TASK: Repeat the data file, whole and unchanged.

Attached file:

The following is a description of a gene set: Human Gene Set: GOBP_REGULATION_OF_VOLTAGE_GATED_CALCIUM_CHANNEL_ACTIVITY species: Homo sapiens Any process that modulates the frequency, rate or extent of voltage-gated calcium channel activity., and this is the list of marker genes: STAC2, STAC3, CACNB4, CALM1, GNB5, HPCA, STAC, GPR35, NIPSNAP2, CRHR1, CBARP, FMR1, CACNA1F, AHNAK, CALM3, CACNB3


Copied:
The following is a description of a gene set: Human Gene Set: GOBP_REGULATION_OF_VOLTAGE_GATED_CALCIUM_CHANNEL_ACTIVITY species: Homo sapiens Any process that modulates the frequency, rate or extent of voltage-gated calcium channel activity., and this is the list of marker genes: STAC2, STAC3, CACNB4, CALM1, GNB5, HPCA, STAC, GPR35, NIPSNAP2, CRHR1, CBARP, FMR1, CACNA1F, AHNAK, CALM3, CACNB3